The dawn of a new year often brings with it a wave of alterations in the healthcare sector’s coding and billing policies. These modifications, while essential, can be a maze of complexity for those not intimately familiar with the domain of medical billing. This article aims to demystify these changes, focusing specifically on the realm of Applied Behavior Analysis (ABA) billing, and provide a clear, step-by-step guide to understanding them.

The Emergence of Modifier JZ – Taking Effect from January 1, 2023

In the past, specifically from the start of 2017, the Center for Medicare and Medicaid Services (CMS) mandated the use of the JW modifier for ABA billing. This modifier was designed to represent the total quantity of unused or discarded drugs or biologicals from single-dose or single-use packages. The JW modifier was a mechanism that allowed providers to claim payment for any discarded drugs or biologicals.

However, the JW modifier’s utilization has not been as widespread as intended, with compliance rates being disappointingly low. To rectify this situation, CMS has introduced a new modifier known as the JZ modifier. This modifier is used in situations where no drugs or biologicals have been discarded. The JZ modifier is specifically applicable to drugs in single-dose or single-use containers when no drugs have been discarded.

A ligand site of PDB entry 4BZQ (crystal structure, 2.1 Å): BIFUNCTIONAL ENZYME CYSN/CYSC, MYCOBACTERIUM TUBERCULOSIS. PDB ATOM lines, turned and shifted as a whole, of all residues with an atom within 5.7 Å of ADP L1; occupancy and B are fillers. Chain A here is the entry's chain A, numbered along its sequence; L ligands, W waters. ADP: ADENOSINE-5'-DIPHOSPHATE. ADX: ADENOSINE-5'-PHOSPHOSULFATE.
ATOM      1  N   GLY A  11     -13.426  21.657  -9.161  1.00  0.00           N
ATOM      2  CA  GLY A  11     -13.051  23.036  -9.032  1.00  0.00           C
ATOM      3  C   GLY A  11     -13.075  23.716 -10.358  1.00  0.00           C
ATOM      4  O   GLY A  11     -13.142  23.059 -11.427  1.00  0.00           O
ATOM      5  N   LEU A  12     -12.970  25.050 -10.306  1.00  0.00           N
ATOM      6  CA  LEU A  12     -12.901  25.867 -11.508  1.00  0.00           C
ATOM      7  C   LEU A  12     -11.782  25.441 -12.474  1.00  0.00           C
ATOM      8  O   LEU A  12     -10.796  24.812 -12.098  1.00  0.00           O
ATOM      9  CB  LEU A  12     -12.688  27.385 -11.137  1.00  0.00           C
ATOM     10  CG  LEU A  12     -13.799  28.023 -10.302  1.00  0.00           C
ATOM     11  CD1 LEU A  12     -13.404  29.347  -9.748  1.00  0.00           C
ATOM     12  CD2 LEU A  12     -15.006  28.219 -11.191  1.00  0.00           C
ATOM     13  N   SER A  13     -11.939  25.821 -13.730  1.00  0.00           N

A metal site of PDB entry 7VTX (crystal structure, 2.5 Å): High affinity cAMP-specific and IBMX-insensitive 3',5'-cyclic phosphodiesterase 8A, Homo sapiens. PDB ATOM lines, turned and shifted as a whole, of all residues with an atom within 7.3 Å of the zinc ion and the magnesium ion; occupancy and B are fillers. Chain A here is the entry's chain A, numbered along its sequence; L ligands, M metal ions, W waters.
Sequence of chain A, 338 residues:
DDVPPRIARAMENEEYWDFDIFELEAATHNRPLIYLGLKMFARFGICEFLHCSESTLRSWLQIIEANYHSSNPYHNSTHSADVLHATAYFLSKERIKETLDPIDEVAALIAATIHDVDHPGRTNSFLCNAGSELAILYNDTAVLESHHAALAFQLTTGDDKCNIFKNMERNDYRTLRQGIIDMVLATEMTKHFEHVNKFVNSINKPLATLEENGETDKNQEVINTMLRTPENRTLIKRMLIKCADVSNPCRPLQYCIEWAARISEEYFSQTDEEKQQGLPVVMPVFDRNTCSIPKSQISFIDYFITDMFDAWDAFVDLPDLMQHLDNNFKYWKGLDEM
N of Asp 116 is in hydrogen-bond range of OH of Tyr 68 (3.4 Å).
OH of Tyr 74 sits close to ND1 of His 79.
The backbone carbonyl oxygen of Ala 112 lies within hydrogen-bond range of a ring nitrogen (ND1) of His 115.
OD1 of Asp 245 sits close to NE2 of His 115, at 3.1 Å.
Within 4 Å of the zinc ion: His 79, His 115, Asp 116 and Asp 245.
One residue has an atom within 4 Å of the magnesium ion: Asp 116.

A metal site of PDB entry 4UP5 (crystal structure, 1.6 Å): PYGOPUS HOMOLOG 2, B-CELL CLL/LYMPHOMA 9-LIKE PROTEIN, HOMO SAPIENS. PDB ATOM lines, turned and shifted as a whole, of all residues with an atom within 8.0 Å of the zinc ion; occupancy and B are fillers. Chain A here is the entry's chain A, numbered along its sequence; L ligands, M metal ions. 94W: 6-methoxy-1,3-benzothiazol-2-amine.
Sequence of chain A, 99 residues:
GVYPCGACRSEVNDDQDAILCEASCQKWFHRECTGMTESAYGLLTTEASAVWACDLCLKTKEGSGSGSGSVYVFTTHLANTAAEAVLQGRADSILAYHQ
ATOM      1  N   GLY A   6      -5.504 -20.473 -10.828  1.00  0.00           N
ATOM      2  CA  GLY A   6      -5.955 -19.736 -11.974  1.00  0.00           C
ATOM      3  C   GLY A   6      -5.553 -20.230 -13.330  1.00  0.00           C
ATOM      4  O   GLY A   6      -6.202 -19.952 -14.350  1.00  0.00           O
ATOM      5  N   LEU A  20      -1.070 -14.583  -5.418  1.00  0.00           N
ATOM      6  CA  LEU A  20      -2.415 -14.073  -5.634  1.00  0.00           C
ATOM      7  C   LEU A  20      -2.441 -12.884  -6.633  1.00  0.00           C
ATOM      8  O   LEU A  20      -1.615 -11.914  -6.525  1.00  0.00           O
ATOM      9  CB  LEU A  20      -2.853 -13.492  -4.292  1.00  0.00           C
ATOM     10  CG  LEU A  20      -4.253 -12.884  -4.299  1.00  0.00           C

The JZ modifier was brought into effect on January 1, 2023, but the requirement for providers to use it will not kick in until July 1, 2023. Post this date, any claim for drugs in single-dose or single-use containers that haven’t used either the JZ or JW modifier may be subject to provider audits. By October 1, 2023, any claims devoid of these modifiers may risk being returned due to processing errors.

The Scope of the JW & JZ Modifiers

The CMS has made it compulsory for all suppliers and providers to employ the JZ and JW modifiers. This is specifically applicable to those purchasing and billing drugs that are payable separately under Medicare Part B. This is typically seen in environments such as outpatient departments, physicians’ offices, or critical access hospitals.

However, these requirements are not applicable to several institutions, including federally qualified health centers, rural health clinics, and inpatient hospital admissions billed through the Inpatient Prospective Payment System.

The Correct Usage of Modifiers JW and JZ

When lodging a claim using a JW modifier, two lines must be filled out for it to be processed correctly. The first line of the claim will state the payment and billing code, including the total units of drugs administered. The second line will include the billing and payment code, the JW modifier, and the total quantity of units that have been discarded.

Conversely, the JZ modifier is used when there are no amounts of discarded drugs. In this scenario, the claim will only require one line. This line will include the payment and billing code, the JZ modifier, and the total number of units that have been administered.


Staying abreast of policy changes and maintaining accuracy in billing is crucial in the medical billing landscape. By staying informed and consistent, you can ensure a smoother process and reduce the chance of errors or delays in coding and billing. Remember, these changes are designed to make the billing process more efficient and transparent, ultimately benefiting both providers and patients.

If you’re a provider who finds these changes daunting, consider partnering with a dedicated medical billing company like Operant Billing Solutions. By outsourcing your medical billing, you can focus more on patient care while leaving the complexities of billing to the experts.